A Wish Come True . . . .
Excerpt from The Lady and the Wish
The little dog ran freely on the lawn among the flower beds, barked his fool head off at some birds, and rolled in the grass until his white coat turned a delicate shade of green.
Lady Beneventi cooed and gushed over the creature. “Darling boy! Now don’t dig holes in the . . . Oh, you silly boy, look what you’ve done!” Not once did she admonish or discipline the destructive beast. His muzzle and paws were soon black with dirt and mud from digging up several small plants, and he sneezed convulsively.
“You, girl, put those plants back where they were,” Lady Beneventi ordered, pointing at them with a gnarled finger.
“Do I look like I’m dressed for gardening?”
“Do I look like I care how you’re dressed?” she shot back. “Do it.”
Score one for the old hag. I squatted, careful of my skirt and shoes, tucked the plants back into place, and gently patted soil around their roots. The gardeners would not be impressed, but I was no farm girl.
“Now clean off my dog.”
I straightened, holding my dirty hands away from my skirt. “Using what?”
Her eyes gleamed with . . . anger? Humor? Madness? “Your fingers?” she snapped. “Your skirt? Make do.”
I was tempted to toss the pompom-infested rat into the pond for quick, efficient cleaning but thought better of it. He might not be able to swim, and I was in no mood to go wading. “Come here, dog.” He would not come to me, no matter how I snapped my fingers and called. I tried to grab him, but he was quick on his feet and evaded me every time. By this time, I was ready to hop into the pond myself, I was so hot.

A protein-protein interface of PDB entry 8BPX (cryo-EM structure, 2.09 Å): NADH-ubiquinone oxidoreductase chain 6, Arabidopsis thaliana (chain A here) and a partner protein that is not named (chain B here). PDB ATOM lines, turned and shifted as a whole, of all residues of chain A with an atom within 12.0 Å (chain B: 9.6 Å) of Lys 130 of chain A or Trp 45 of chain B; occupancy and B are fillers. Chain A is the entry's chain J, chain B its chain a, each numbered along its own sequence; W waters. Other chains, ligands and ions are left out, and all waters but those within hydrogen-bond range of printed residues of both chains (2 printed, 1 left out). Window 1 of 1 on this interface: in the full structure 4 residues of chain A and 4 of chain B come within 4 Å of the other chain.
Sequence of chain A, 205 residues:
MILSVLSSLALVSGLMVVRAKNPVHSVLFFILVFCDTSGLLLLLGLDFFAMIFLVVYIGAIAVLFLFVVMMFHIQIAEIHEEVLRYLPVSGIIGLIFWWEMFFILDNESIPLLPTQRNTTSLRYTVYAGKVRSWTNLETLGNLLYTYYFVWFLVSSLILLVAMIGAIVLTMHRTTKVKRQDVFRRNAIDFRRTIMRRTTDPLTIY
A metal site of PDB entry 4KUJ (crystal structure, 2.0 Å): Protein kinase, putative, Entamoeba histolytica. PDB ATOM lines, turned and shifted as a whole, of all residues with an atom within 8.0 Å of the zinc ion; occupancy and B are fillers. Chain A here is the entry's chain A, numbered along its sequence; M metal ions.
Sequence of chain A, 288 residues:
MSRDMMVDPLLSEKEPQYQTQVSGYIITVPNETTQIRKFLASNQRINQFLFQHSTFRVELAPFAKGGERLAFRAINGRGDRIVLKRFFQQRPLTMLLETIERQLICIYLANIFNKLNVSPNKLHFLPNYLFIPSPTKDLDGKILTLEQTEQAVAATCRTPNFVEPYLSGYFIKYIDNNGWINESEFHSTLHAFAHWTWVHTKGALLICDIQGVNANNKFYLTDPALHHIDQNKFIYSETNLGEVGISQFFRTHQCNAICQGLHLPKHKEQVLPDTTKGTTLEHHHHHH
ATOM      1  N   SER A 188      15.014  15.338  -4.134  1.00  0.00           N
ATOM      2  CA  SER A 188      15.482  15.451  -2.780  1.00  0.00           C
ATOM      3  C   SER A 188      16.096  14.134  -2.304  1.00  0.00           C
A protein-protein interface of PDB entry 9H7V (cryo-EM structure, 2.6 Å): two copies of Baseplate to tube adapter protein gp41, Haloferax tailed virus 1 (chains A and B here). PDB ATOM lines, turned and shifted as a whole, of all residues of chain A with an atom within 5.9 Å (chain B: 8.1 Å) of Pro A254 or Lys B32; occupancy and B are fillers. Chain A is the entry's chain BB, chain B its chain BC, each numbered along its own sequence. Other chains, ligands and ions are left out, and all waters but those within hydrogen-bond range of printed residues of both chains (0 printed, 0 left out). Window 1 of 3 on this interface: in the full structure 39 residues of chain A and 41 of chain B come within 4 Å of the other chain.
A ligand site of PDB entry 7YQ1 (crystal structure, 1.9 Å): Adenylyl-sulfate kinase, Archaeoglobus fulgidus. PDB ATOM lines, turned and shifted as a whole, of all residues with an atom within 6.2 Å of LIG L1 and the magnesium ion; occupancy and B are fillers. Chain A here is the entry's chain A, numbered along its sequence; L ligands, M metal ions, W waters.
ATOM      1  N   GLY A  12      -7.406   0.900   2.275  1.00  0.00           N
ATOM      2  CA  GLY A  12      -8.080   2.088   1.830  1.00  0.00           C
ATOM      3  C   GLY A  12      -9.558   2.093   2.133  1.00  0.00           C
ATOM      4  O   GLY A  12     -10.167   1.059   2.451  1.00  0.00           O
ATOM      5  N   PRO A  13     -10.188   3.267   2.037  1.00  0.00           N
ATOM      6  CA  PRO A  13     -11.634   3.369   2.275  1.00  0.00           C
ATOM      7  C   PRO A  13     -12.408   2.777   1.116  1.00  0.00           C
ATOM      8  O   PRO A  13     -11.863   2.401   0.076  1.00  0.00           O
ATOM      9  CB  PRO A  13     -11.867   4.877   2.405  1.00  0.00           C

After observing my efforts for a time, Lady Beneventi said, “Bacio!” The dog immediately ran and jumped into her lap. Holding him with his nose inches from hers, she fawned over the dirty fuzzball, making kissing noises at him. The idiotic pompom on his tail vibrated, and his tongue flicked in and out like a snake’s as he tried to lick her on the mouth. “That’s my little Bacio,” she crooned.
Lady Beneventi glanced up in time to catch my grimace. “That horrid girl doesn’t appreciate your kisses, little man. You are too smart to trust such a shallow, hateful human.”
“Letting a dog lick your mouth is disgusting,” I stated, unable to remain quiet.
Lady Beneventi sat upright, her back straight, her pale eyes narrowed. “Bacio is worth a dozen of you, girl. I wish I had a hundred of him.”
In the blink of an eye, the garden was filled with dirty white toy poodles.
I froze in horror. The dogs dashed about, yapping, digging, chewing, and making messes. All morning I’d feared another crazy event, but nothing could have prepared me for this: The old woman had made a wish that literally came true.
Bacio tore himself out of the lady’s hands and fell upon his likenesses in wrath. But he was no real fighter—the growls and snarls quickly shifted into shrill barking and running. I could only stand and watch in horror as waves of poodles swept past. One little dog wasn’t terribly intimidating, but one hundred toy poodles? That was a nightmare.